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Operating a successful coffee franchise in the Roaring Fork Valley can be done with three simple steps: use quality ingredients, provide good customer service and be consistent, said Bonfire Coffee owner Charlie Chacos.
Simple, however, does not mean easy.
“We focus on management and execution,” Chacos said. “And we invest a lot of training into our staff. Most of our employees go through 20 to 30 hours training in their first couple months.”
Bonfire is celebrating its 10th year in business, but Chacos has been tooling around the food industry for most of his life.
Born in Aspen, Chacos grew up in Carbondale after his parents decided to move downvalley and open The Village Smithy in 1975.
The Longevity Project is an annual campaign to help educate readers about what it takes to live a long, fulfilling life in our valley. This year Kevin shares his story of hope and celebration of life with his presentation Cracked, Not Broken as we explore the critical and relevant topic of mental health.
“Back then, Main Street was a dirt road and there were only a few hundred people here,” Chacos, 50, said. “It was a cow town for sure.”
In 1998, Chacos took over his parents’ restaurant and learned the value of employee management the “hard way,” he said.
“I went from line employee, as a bartender, to owner, skipping all the middle management,” Chacos said. “Those first five years were pretty rough.”
Throughout the years, Chacos said he developed a knack for managing the business side and the other 90% of the job: employee-customer relationships.
In 2004, he attended a Specialty Coffee Association expo in Atlanta, where he learned about the “third-wave” of the coffee industry.
“In the ’90s, everyone was shooting for these complex blends of coffee beans from three to four sources, which were roasted pretty dark,” Chacos said.
At the expo, lighter roasted, often single-source coffees were kicking off the third wave. Chacos brought his newfound knowledge back to Carbondale and successfully applied it at the Smithy. In 2011, he and his business partner Jared Ettelson took it to the next level by opening Bonfire Coffee, 433 Main St.
‘Strong sense of community’
A line of Bonfire customers stretched out onto the sidewalk late Wednesday morning as Leticia “Lety” Gomez, 45, drizzled almond milk into a latte.
“It’s fun to work here, fun to make the drinks,” Gomez said. “I think my favorite part is making art in the coffee with the milk.”
Brilliantly colorful images of Native Americans, Ravens and Wizards painted by local artist Chad Knowles line the wall across from Gomez as she added a scoop of ice cream to a shot of espresso, creating one of the cafe’s specialties: affogato.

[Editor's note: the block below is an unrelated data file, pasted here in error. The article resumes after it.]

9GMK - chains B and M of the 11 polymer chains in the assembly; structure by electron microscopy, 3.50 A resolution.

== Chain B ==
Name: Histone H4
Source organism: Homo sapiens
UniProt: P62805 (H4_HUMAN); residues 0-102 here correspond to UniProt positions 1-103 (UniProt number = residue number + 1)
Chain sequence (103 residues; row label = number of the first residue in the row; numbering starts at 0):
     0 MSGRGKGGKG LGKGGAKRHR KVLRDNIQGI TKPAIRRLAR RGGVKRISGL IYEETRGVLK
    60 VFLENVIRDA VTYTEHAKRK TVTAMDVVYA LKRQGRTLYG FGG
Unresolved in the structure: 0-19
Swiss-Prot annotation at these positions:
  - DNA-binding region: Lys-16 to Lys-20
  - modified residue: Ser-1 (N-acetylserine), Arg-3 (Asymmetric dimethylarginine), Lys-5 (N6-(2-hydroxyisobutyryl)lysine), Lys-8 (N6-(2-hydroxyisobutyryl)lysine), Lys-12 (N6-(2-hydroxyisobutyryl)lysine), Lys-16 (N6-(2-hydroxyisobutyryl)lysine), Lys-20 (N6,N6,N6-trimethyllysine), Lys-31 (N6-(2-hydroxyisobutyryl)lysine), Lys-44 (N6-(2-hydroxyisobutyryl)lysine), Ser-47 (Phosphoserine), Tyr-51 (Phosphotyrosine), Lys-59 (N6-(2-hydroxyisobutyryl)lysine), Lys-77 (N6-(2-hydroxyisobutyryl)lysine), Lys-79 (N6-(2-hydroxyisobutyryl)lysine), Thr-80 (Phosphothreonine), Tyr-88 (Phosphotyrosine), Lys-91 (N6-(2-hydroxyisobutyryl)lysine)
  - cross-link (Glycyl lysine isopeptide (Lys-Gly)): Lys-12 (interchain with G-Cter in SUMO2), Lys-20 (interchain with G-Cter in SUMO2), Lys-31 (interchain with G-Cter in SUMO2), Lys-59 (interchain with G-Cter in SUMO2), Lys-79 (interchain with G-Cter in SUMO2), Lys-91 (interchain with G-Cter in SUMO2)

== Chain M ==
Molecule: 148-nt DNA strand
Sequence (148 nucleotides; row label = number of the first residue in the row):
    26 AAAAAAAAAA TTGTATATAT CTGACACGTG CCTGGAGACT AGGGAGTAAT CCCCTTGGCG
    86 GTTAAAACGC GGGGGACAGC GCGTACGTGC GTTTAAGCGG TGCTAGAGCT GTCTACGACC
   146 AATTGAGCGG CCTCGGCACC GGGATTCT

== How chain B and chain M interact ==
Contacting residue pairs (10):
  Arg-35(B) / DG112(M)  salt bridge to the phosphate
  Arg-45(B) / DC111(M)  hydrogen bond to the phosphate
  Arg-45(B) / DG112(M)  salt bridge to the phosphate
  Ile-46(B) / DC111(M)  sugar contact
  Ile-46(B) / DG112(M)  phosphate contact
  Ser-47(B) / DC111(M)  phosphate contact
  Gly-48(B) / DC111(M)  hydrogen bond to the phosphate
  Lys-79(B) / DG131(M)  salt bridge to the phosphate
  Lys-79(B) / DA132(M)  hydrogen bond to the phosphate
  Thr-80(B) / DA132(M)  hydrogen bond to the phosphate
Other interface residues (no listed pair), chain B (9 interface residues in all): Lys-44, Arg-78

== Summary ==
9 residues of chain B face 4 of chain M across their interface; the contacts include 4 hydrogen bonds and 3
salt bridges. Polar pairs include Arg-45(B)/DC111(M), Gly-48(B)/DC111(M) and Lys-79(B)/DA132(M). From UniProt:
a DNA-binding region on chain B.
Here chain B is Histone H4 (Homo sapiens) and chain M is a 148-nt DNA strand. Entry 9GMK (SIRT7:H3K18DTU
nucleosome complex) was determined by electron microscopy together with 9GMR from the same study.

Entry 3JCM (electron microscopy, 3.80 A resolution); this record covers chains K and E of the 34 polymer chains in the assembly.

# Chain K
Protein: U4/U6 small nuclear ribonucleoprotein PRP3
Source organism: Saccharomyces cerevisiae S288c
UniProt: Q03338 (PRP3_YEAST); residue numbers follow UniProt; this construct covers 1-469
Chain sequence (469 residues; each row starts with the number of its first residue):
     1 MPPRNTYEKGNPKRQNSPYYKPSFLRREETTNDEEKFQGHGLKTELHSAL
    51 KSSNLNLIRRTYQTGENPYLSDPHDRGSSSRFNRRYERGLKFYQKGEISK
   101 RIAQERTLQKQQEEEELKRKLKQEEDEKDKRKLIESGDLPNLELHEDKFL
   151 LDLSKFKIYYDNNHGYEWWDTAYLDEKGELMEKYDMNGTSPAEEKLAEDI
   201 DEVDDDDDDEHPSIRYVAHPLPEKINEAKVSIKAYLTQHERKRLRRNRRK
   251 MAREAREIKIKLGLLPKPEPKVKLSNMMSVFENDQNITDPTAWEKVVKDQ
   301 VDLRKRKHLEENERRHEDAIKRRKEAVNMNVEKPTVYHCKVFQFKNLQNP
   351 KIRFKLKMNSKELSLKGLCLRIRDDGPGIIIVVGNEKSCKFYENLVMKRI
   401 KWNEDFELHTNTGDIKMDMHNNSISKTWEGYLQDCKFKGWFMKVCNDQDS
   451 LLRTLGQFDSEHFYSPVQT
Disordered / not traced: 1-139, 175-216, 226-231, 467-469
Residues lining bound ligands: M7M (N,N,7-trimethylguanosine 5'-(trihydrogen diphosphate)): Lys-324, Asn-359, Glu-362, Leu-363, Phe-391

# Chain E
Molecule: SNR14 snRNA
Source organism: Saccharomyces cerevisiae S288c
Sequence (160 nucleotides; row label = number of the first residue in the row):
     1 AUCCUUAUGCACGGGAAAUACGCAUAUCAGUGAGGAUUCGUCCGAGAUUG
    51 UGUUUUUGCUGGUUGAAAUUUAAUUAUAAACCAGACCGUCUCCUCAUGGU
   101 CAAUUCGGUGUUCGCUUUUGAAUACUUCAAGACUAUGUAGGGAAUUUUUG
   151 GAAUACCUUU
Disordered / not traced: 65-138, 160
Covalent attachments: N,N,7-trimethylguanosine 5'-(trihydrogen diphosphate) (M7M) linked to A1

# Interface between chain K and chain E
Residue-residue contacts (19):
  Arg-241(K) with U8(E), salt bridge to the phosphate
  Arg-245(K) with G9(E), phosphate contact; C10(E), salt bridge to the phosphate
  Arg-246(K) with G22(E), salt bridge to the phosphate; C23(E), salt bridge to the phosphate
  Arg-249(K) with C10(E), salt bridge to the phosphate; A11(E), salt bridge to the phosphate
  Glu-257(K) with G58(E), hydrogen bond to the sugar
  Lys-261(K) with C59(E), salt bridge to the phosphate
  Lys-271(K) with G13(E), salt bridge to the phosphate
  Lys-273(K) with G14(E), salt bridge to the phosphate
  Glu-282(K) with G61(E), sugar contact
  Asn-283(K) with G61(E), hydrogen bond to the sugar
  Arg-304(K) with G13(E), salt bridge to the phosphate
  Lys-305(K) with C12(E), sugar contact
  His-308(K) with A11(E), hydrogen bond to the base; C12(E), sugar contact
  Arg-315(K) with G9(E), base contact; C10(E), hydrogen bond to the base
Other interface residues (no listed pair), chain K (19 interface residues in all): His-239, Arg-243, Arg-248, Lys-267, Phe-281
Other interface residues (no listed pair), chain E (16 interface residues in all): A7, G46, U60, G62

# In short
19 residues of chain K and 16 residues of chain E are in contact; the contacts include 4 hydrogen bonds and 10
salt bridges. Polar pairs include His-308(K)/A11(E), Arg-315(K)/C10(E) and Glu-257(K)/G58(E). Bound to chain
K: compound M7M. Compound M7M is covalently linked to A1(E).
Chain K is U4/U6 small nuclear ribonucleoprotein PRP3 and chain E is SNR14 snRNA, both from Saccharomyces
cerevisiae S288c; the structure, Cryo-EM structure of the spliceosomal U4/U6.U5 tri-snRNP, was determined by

Having worked for Chacos for about 20 years at both the Smithy and Bonfire, she said he is not only a good businessman but an excellent boss.
“Charlie takes care of his own, he is always looking out for us employees,” Gomez said.
While some patrons know Bonfire Coffee for its commitment to ethically and sustainably sourced coffee beans, locally roasted in Glenwood Springs, Chacos said the cafe takes numerous strides toward being not only a business in the community but of the community.
“We are able to compost 50 to 60 percent of our waste, including all our cups and service ware,” he said.
Bonfire patrons can find a number of locally produced items at the cafe, including music from local musicians and coffee mugs created by local potter and Bonfire employee Giana Grossman.
About a year ago, 28-year-old Grant Grindler hired on with Chacos as Bonfire’s assistant manager.
“I’ve been in the valley for about three years, and I’ve been coming here since shortly after I first arrived,” Grindler said. “There’s a strong sense of community between the employees but also with the customers.”
The coffee industry is not so different from other restaurant jobs Grindler worked in the past, but he said there’s more satisfaction in the job.
“Coffee is so immersed in our culture,” he said. “I enjoy providing a product people want to wake up to.”
Heading outdoors
The COVID-19 pandemic wreaked havoc across the food service industry, Bonfire Coffee included.
“The pandemic was a roller coaster,” Chacos said. “But we’ve been fortunate to get through it, in large part, because of the Paycheck Protection Program funds and some local grant funding.”
Another boon to the cafe’s business was Carbondale relaxing its outdoor dining restrictions.
“Traveling in Italy, France and Spain opened my eyes to how the cafes bled into the streets,” Chacos explained. “It creates an atmosphere of community that I hope will catch on here in America.”